* Rogers Place. The new Oilers arena is at 10220 104th Avenue NW, at 103rd Street. The naming rights ties Canadian TV network Rogers Sportsnet, already with its name on Toronto's former SkyDome (Rogers Centre) and Vancouver's former General Motors Place (Rogers Arena) with AT&T for the most North American sports buildings with naming rights: 3.
It's already been nicknamed the "Rog Mahal."
It can be reached by light rail, at MacEwan Station, as it's adjacent to MacEwan University. So it's much more convenient than the old arena, beyond simply being newer and more comfortable. It claims the largest scoreboard in the NHL: 46 feet long by 46 feet wide by 36 feet high. It is shared by the Oilers and their top farm team, the Edmonton Oil Kings of the Western Hockey League.
* Northlands Coliseum. Also known at various times as the Edmonton Coliseum, the Skyreach Centre and Rexall Place, the old Oliers arena is about 3 1/2 miles northeast of downtown.
The 501 light rail goes from Grandin Station to Coliseum Station, and takes 17 minutes. The address is 10220 104th Avenue NW, at 103rd Street NW. A shopping mall, Edmonton EXPO Center at Northlands, is across 118th Avenue.
* Site of Edmonton Gardens. Edmonton's 1st arena was across 118th Avenue from the Northlands Coliseum/Rexall Place, in what's now a parking lot for the Edmonton EXPO Center. It opened in 1913 and was demolished in 1982. It was home to a succession of minor league teams, including the Edmonton Oil Kings, who became and remain a farm club of the Oilers, who played their 1st 2 seasons there, 1972-74.
* RE/MAX Field. This 10,000-seat ballpark, formerly Edmonton Ballpark and Telus Field for Canada's largest phone company, opened in 1995, for the Edmonton Trappers of the Pacific Coast League. However, it has been without a permanent tenant since the close of the 2011 season. 10233 96th Avenue at Rossdale Road, at the southern edge of downtown, east of the Legislature. Number 9 bus.
According to an article in the May 12, 2014 New York Times, the most popular NBA team in Edmonton is easily the Los Angeles Lakers, well ahead of runners-up the Miami Heat and the Boston Celtics.
* Old Strathcona. Once the commercial core of the separate city of Strathcona, the area is now Edmonton's main arts and entertainment district, as well as a local shopping hub for local residents and students at the nearby University of Alberta. Many of the area's businesses are owner-operated, but chains have also made inroads in the neighborhood. A good proportion of Edmonton's theaters and live-performance venues are also located in the area. The district centres on Whyte Avenue, formerly 82nd Avenue.
The University of Alberta has won the University Cup, the championship of Canadian collegiate hockey, 15 times: In 1964, 1968, 1975, 1978, 1979, 1980, 1986, 1992, 1999, 2000, 2005, 2006, 2008, 2014 and 2015.
* Royal Alberta Museum. Just as the Royal Ontario Museum (ROM) is Eastern Canada's most important museum, so is the Royal Alberta Museum (RAM) the most important in Western Canada. Its natural history exhibits make it an analogue to New York's American Museum of Natural History. 12845 102nd Avenue NW at Wellington Crescent. Bus 1 or 5.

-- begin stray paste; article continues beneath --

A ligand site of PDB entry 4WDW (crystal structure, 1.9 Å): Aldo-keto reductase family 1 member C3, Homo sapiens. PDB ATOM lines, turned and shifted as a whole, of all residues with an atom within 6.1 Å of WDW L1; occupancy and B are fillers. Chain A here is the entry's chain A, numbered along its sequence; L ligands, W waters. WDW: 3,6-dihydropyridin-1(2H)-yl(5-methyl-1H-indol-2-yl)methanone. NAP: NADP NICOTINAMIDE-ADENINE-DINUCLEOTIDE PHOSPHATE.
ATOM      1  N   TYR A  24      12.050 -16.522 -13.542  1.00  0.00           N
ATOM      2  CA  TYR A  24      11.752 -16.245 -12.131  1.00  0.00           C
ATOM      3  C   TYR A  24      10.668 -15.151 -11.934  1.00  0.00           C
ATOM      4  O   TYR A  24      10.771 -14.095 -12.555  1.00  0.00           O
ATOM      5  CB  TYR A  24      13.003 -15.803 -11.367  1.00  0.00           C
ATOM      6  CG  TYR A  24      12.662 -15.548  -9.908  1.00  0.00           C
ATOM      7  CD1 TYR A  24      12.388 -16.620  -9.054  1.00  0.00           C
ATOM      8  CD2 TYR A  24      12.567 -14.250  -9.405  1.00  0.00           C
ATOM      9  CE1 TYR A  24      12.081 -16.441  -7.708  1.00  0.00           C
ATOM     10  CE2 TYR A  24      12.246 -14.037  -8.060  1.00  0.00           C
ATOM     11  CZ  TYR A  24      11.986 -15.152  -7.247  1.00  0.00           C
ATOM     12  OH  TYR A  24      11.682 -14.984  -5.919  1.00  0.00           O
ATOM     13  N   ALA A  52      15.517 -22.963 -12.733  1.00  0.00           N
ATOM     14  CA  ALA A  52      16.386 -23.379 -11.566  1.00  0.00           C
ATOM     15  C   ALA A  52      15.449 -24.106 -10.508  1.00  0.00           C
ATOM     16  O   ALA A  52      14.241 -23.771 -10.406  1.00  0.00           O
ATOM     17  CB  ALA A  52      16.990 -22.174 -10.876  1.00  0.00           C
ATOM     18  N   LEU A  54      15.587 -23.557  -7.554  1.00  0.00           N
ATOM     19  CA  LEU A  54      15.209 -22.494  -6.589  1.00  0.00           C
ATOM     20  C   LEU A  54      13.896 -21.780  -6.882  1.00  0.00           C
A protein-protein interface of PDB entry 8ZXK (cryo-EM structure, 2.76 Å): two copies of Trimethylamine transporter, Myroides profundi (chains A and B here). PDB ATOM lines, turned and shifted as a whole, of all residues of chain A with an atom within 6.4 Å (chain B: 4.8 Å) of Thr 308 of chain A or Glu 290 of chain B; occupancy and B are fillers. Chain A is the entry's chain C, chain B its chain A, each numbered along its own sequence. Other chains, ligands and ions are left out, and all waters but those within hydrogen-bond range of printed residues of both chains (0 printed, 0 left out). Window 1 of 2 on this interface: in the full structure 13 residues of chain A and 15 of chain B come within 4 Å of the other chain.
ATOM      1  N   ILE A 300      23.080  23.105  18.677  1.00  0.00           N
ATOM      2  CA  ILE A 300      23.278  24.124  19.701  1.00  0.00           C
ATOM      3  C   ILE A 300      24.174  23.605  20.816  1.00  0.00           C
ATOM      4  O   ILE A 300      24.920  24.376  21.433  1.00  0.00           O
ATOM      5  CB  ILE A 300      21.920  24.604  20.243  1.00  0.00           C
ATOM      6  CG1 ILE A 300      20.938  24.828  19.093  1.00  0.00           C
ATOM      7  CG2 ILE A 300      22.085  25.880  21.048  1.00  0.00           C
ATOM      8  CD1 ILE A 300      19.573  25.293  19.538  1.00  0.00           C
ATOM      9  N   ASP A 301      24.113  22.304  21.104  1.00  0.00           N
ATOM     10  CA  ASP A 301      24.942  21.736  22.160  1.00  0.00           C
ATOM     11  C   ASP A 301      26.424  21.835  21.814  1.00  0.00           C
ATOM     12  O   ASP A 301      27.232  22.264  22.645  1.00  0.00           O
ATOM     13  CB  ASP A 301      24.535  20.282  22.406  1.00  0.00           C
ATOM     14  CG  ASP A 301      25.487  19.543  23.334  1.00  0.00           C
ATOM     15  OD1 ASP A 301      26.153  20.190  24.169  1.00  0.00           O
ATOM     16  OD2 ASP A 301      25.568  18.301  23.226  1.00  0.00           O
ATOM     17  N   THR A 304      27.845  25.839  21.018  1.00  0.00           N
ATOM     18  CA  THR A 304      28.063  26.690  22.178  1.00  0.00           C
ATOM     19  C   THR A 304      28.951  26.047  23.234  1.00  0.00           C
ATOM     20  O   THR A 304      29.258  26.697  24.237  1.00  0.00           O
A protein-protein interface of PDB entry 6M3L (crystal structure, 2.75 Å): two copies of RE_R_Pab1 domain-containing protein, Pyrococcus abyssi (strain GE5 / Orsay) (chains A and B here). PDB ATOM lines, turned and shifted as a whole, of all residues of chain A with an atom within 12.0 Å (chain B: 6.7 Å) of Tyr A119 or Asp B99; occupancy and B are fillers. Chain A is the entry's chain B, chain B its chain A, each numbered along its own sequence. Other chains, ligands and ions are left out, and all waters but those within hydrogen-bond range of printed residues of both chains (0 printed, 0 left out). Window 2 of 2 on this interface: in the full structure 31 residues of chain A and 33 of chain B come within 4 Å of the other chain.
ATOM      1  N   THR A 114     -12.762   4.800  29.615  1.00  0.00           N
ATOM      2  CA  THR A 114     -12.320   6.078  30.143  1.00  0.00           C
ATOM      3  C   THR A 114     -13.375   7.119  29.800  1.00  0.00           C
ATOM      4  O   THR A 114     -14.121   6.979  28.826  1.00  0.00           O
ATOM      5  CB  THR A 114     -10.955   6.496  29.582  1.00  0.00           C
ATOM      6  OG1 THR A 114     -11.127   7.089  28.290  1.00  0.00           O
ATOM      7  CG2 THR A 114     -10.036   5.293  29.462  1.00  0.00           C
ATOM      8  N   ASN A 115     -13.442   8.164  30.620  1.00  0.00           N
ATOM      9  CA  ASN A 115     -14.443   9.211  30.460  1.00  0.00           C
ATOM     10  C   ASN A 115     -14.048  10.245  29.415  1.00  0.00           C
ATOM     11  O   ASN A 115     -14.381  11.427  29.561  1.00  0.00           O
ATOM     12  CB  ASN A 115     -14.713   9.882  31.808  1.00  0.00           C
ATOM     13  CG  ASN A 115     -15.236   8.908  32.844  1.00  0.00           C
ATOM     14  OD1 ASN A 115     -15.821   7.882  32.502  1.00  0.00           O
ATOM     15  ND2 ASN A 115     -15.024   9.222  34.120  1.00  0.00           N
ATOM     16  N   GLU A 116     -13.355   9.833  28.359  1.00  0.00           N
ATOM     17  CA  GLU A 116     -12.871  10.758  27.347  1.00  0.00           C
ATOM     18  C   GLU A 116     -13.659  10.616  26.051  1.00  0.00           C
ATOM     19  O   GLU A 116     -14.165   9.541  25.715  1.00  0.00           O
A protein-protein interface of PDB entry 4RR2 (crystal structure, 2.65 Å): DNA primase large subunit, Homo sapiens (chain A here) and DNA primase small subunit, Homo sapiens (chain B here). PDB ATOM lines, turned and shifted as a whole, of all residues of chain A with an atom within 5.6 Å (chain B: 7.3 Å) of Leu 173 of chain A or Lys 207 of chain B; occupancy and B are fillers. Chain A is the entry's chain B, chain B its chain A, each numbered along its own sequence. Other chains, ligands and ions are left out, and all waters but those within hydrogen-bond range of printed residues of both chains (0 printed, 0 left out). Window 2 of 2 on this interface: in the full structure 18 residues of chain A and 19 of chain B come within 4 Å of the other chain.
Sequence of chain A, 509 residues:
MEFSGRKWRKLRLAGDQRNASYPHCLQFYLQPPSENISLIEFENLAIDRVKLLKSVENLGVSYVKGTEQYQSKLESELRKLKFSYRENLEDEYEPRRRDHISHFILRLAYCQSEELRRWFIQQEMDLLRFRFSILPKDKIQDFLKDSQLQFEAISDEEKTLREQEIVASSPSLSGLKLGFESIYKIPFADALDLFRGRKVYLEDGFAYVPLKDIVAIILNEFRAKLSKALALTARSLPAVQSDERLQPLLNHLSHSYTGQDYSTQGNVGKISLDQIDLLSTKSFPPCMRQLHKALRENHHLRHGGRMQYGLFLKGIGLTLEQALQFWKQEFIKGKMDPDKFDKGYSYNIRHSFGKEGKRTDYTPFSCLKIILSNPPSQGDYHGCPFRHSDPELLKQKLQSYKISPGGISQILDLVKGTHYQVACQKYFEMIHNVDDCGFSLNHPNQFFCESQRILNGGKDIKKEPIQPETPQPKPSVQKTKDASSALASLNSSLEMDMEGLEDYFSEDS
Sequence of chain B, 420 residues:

* Muttart Conservatory. This botanical garden is noted for its pyramid-shaped greenhouses. 9626 96A Street NW at 96th Avenue. Number 2 or 5 bus to 96th Street and Jasper Avenue, then walk across the North Saskatchewan River. Or it can be reached on foot, taking the Connors Road bridge over the river; between the bus and hoofing it, walking all the way would take about the same amount of time.
* West Edmonton Mall. From 1981 until 2004, this was the largest shopping mall in the world. It's still the largest in North America, ahead of even the Mall of America outside Minneapolis. It includes theme parks Galaxyland, World Waterpark, Sea Lions Park and an NHL-sized rink called the Ice Palace. The Oilers previously used it as a practice facility. 8882 170th Street NW. Number 2 bus.
Edmonton is not big on skyscrapers: The 15 tallest buildings in Alberta are all in Calgary. The tallest building in Edmonton is the EPCOR Tower, at 10423 101st Street NW at 103rd Avenue, and it isn't even 500 feet tall (490). However, the Stantec Tower is currently under construction, and when it opens (currently scheduled for 2019), it will be the tallest in Alberta, and the tallest in Canada west of Toronto, at 823 feet. 102nd Street NW and 103rd Avenue NW, a block south of Rogers Place.
Edmonton has never produced a Prime Minister. The Province of Alberta has, 3 of them. But 2, R.B. Bennett in the 1930s and the recently defeated Stephen Harper, represented ridings in Calgary, and Joe Clark was from Yellowhead, in the western part of the Province. So there's no historic site relating to any of them anywhere near Edmonton.
There have been a few movies with scenes shot in Edmonton, including the Ginger Snaps films and Good Luck Chuck. I didn't say they were good movies... (The latter starred Dane Cook, a comedian and a Red Sox fan, and not particularly funny at either. Even Jessica Alba couldn't save this movie.) And any TV shows set there would be shown on Canadian TV only, and would be unfamiliar to U.S. audiences.
Edmonton has hockey, a big mall, and the Royal Alberta Museum. That's about it. But you might have a good time there anyway, including at a football game.